New Gateway Tunnel boss digs in to build an organization the feds could invest billions in

New Gateway Tunnel boss digs in to build an organization the feds could invest billions in

With the hiring of former New Jersey Transportation Commissioner Kris Kolluri as CEO of the bi-state agency charged with building a $12.3 billion set of Hudson River rail tunnels, the green light is also on for another major step – hiring staff and building an agency.

Kolluri was nominated by New Jersey Gov. Phil Murphy and New York Gov. Kathy Hochul on May 6, approved on May 16 and officially took the reigns of the Gateway Development Commission on July 15, after a contract had been reached with him that provides a $395,000 salary.

Now he has to build a organization that federal officials see as capable of overseeing construction of a project that could receive billions of dollars in funding.

His hiring is just the beginning. The commission is advertising for a capital projects director and has hired two NJ Transit executives. Eric Daleo, NJ Transit Capital Projects director, and Megan Strickland, NJ Transit Capital Compliance Budget and Administration chief, have been hired by the commission, said spokesperson Steve Sigmund.

Kolluri, in an interview with NJ Advance Media, explained hiring a staff is an important and necessary step to qualify for, and receive, a federal full funding grant agreement to build the Gateway Tunnels.

“Our concern is to make sure our operational standing is tied to what the federal (agencies) want us to do to be grant eligible,” he said. “The things we need to focus on are the legal, financial and technical capabilities of the organization.”

Building a staff and an operating budget are at the top of his agenda.

“We’re essentially going from an agency with some staff to one that we have to build out in a very short period of time,” Kolluri said. “So this is a very involved and continuous process with the Federal Transit Administration, Federal Railroad Administration and U.S. DOT.”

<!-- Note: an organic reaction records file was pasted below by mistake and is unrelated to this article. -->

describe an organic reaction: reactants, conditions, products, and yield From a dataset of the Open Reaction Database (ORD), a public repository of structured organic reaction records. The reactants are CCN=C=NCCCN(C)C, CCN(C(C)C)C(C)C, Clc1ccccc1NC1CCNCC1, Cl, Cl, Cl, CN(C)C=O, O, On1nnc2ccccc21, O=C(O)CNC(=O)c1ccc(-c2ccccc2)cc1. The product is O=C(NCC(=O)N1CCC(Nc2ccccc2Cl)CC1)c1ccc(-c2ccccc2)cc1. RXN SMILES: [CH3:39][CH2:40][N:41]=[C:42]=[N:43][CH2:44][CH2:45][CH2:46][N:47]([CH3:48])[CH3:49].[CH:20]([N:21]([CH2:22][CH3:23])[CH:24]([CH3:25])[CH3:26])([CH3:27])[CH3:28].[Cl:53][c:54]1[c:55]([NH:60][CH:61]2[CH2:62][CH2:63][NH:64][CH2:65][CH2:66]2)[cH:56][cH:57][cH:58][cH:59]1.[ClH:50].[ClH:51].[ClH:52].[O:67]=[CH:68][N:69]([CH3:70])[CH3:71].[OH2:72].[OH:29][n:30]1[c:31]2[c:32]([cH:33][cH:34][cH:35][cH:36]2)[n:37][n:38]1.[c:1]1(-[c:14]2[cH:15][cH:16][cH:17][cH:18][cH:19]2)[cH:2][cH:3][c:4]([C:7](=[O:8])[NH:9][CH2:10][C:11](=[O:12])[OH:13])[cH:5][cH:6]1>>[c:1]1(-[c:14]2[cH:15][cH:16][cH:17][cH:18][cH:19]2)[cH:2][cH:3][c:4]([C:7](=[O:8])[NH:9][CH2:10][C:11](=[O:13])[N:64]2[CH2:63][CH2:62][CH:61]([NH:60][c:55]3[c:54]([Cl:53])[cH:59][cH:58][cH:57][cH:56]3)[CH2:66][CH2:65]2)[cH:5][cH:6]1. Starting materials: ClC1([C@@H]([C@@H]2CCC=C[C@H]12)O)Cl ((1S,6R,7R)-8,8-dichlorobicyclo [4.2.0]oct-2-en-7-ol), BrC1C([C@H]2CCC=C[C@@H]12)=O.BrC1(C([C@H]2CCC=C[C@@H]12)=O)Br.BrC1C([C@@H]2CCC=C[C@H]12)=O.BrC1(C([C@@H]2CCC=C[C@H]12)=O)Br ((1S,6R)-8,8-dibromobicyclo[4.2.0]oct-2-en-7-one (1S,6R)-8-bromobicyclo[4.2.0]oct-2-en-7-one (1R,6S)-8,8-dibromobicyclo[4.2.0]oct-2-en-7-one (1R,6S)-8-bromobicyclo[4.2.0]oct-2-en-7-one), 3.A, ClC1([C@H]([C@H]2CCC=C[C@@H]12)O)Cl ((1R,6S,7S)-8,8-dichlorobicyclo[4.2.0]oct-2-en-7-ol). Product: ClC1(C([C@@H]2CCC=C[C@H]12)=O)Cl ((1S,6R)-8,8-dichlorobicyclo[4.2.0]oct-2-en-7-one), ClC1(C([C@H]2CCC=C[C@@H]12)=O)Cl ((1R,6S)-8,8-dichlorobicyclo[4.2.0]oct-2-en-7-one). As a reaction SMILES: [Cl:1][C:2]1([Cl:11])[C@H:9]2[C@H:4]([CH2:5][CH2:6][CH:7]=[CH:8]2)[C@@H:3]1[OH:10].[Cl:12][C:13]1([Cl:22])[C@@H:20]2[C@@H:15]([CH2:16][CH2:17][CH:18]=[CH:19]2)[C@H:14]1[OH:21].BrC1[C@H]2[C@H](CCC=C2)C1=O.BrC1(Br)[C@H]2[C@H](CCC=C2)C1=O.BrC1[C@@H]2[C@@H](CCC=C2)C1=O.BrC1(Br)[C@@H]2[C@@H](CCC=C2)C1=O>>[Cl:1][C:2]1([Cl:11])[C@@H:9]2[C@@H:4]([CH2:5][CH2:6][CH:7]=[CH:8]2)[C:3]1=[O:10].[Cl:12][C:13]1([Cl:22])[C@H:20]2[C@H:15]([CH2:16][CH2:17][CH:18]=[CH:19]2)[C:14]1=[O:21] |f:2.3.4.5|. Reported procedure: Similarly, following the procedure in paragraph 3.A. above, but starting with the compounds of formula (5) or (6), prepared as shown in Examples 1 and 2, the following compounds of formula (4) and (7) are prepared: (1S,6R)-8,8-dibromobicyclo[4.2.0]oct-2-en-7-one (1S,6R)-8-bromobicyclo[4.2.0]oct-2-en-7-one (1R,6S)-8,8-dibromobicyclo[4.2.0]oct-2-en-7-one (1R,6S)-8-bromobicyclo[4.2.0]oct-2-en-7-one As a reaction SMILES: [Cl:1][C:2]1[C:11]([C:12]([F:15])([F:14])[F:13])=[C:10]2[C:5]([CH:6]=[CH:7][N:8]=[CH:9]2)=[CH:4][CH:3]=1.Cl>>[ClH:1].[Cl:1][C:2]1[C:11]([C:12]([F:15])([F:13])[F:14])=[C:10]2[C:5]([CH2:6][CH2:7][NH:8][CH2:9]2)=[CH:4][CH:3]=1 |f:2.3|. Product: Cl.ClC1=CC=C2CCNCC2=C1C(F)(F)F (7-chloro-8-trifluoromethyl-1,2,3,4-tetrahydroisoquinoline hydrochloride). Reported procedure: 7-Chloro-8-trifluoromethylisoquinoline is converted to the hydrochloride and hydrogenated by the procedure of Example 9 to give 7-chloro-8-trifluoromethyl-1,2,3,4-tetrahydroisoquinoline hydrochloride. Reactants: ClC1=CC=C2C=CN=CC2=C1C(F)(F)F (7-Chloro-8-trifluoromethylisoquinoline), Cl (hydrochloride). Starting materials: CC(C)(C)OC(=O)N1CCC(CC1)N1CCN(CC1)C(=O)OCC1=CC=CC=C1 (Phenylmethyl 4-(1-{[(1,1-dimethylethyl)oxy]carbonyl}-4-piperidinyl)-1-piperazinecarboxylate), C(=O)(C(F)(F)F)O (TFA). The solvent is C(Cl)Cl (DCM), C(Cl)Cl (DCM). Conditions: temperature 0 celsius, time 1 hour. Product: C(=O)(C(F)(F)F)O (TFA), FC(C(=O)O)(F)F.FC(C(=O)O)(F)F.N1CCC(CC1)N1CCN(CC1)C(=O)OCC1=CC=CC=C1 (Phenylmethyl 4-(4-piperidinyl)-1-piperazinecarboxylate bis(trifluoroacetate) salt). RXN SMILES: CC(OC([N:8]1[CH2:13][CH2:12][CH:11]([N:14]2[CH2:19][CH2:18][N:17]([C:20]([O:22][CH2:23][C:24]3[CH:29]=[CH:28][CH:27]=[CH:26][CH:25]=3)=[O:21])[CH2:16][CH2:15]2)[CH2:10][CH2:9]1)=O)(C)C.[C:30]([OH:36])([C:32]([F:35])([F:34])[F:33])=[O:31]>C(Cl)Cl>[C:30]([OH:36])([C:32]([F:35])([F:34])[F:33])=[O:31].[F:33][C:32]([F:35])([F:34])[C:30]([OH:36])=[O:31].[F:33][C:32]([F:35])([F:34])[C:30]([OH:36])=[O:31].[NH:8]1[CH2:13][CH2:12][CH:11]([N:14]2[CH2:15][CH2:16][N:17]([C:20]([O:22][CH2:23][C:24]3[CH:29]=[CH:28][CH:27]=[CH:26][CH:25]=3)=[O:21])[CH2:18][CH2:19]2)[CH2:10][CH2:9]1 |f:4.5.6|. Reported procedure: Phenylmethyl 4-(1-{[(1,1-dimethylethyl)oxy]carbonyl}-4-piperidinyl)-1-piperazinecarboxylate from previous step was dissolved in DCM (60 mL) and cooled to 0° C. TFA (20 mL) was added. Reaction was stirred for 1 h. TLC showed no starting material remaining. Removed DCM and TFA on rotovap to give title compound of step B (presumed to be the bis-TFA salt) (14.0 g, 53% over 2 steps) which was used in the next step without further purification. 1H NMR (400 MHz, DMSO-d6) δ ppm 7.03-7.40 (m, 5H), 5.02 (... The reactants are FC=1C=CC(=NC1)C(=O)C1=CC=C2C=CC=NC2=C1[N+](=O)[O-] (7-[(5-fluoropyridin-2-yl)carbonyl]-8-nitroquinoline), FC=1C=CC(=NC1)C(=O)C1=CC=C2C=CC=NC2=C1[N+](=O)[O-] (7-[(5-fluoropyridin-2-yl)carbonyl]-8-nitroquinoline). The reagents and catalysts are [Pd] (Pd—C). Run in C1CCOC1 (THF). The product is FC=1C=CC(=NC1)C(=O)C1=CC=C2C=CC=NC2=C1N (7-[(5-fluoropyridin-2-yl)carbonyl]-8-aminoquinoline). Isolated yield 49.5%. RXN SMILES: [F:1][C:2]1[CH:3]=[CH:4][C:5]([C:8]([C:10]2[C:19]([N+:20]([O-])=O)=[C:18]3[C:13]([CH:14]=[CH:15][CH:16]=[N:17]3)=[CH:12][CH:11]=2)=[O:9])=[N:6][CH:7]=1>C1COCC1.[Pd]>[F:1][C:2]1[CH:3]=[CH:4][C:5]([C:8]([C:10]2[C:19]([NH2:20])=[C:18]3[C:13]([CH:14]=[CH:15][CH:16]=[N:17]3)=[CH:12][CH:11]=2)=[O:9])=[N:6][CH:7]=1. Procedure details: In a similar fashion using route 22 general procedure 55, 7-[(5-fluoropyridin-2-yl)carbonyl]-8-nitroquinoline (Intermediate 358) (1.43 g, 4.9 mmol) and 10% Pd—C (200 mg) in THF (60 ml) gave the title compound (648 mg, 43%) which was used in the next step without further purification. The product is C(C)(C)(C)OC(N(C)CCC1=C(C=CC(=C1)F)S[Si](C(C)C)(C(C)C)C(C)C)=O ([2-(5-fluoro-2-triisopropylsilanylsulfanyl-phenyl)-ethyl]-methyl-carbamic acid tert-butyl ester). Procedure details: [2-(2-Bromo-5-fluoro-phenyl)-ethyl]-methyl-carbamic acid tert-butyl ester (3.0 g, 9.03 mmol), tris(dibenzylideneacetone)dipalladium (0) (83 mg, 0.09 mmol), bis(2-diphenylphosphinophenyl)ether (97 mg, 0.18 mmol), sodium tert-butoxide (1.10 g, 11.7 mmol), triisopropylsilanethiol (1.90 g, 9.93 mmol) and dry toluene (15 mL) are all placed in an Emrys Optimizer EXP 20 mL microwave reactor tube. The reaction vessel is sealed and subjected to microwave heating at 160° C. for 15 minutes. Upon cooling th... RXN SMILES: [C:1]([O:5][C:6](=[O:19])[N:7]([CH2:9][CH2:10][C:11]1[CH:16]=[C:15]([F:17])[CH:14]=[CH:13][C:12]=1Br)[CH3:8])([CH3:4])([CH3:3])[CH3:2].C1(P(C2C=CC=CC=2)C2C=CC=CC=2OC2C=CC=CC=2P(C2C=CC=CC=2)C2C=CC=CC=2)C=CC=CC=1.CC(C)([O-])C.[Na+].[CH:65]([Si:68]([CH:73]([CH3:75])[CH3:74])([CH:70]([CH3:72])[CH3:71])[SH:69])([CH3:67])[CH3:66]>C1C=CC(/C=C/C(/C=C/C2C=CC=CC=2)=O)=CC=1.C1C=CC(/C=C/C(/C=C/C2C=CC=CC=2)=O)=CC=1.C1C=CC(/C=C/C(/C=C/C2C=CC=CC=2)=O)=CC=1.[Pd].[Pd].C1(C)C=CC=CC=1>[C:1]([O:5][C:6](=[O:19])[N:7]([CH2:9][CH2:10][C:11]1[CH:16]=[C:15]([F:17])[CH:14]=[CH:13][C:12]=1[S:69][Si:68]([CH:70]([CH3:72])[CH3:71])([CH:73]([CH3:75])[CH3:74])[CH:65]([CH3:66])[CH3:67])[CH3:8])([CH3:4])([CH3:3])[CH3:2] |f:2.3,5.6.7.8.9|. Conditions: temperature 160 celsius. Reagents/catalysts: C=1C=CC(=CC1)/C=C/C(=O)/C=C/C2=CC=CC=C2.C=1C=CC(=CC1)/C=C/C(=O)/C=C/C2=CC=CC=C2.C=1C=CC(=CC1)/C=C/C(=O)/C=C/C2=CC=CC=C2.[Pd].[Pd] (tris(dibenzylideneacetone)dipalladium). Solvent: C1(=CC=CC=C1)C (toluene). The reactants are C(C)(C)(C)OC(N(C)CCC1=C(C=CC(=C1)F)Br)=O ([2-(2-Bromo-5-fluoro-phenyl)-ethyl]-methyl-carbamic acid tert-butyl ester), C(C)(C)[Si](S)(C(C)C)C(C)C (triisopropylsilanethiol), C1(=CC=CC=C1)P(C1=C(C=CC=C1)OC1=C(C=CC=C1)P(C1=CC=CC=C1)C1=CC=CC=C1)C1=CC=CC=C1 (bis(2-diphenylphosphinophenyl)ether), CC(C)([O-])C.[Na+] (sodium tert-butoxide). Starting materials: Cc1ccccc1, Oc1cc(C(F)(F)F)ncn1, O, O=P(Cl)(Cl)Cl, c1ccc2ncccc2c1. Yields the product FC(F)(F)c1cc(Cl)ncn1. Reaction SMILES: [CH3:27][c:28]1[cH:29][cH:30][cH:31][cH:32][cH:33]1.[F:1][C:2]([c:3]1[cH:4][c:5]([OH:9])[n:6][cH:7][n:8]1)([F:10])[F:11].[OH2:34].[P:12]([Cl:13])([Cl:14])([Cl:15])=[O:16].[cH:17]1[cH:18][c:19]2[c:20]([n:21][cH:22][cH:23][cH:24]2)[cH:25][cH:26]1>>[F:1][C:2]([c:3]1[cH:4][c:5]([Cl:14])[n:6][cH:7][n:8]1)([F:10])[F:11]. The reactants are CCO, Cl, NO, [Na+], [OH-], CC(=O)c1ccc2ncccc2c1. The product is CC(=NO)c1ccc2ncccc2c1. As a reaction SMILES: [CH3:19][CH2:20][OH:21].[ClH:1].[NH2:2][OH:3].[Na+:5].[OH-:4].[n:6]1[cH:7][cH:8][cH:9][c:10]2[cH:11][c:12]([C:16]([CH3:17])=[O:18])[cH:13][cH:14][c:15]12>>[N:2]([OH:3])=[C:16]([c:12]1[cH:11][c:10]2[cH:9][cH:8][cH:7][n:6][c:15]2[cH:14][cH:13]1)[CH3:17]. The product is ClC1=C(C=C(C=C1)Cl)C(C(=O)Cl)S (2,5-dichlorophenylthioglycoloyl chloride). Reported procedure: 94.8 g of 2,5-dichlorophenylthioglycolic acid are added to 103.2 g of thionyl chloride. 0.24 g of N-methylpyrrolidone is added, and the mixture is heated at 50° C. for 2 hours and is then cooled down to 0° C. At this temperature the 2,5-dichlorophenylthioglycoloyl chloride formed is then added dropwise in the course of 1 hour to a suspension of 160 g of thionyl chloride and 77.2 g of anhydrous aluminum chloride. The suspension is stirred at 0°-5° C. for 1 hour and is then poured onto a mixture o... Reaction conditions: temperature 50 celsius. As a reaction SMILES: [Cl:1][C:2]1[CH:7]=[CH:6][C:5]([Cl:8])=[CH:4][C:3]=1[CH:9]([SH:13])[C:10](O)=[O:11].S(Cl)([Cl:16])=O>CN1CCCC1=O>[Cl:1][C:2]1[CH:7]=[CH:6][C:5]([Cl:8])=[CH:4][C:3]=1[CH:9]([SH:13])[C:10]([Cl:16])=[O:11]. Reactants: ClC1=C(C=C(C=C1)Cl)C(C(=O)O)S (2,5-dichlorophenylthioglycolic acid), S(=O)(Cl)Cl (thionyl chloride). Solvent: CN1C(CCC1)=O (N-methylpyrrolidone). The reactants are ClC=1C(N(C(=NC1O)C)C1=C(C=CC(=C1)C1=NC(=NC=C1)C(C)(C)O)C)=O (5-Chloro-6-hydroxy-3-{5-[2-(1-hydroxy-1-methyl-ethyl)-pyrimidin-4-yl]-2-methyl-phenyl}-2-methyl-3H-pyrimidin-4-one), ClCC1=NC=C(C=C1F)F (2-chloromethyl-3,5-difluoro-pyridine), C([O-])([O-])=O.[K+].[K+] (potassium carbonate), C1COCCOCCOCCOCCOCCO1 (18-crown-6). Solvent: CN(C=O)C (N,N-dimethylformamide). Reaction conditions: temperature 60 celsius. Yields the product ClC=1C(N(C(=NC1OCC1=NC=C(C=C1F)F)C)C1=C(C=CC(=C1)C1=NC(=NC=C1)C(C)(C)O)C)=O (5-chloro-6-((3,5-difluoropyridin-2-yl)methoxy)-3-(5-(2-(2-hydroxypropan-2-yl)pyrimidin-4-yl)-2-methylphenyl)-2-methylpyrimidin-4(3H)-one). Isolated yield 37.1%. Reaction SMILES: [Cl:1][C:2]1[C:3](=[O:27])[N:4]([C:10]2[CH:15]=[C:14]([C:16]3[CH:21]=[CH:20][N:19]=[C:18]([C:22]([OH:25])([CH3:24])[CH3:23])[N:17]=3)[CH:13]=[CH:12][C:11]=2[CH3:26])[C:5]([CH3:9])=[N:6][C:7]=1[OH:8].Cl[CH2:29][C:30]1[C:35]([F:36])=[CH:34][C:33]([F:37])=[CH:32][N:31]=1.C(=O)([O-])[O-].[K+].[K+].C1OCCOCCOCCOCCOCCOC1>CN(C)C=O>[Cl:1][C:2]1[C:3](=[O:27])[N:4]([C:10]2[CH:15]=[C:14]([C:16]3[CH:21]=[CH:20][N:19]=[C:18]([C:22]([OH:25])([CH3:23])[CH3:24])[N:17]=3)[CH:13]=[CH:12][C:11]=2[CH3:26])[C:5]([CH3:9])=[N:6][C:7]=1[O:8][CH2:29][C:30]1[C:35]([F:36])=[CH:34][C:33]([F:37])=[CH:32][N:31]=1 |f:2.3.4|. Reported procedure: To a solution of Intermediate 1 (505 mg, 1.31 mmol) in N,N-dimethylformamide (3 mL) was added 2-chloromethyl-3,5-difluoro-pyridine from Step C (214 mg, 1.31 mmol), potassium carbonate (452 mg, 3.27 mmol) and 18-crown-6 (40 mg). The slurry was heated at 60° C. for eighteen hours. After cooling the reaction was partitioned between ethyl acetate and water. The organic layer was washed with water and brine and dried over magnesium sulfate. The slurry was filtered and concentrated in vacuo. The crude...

There are models of other special purpose agencies that Gateway Development Commission officials can examine, such as New York’s Empire State Development Corporation, he said, adding the GDC has also under taken studies to help guide it through its growth period.

“We’re about to do another one in a very short period to see what kind of organization we need to set up to match it up with the product delivery,” Kolluri said.

Does that mean the Gateway Development Commission will be another large government agency?

There is a financial concern, since its operating budget will be funded by New Jersey and New York. Right now, various partners, specifically the Port Authority and Amtrak, are funding salaries and operations, he said. The Port Authority is paying Kolluri’s salary until the GDC has its own budget.

“We wont just be staffed by full time employees, we’ll have consultant services come in as well,” he said. “That is a decision we’ll make with our federal partners.”

How many employees it could have and how much the budget will be are still being worked on. A budget could be public before fall, Kolluri said.

“The states are not just partners in funding the capital part of it, but in the operational part of it,” he said. “We are in the process of developing a budget, and in short order, we will present it to the partners, get consensus and advance it.”

The organization could also follow an idea that was used by the Trans-Hudson Express tunnel agency that was set up to build the now-canceled Access to the Region’s Core tunnel. That agency “borrowed” NJ Transit staff, in addition to having its own employees.

“I think all those models will inform our decision,” Kolluri said. “Most of our (current) employees are paid by one of our partner agencies, including me. What I think will happen is we will migrate … to a GDC paid staff model, supplemented by consultants from the private sector, as well as specific technical, legal and financial expertise we can get from other agencies.”

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Larry Higgs may be reached at [email protected].

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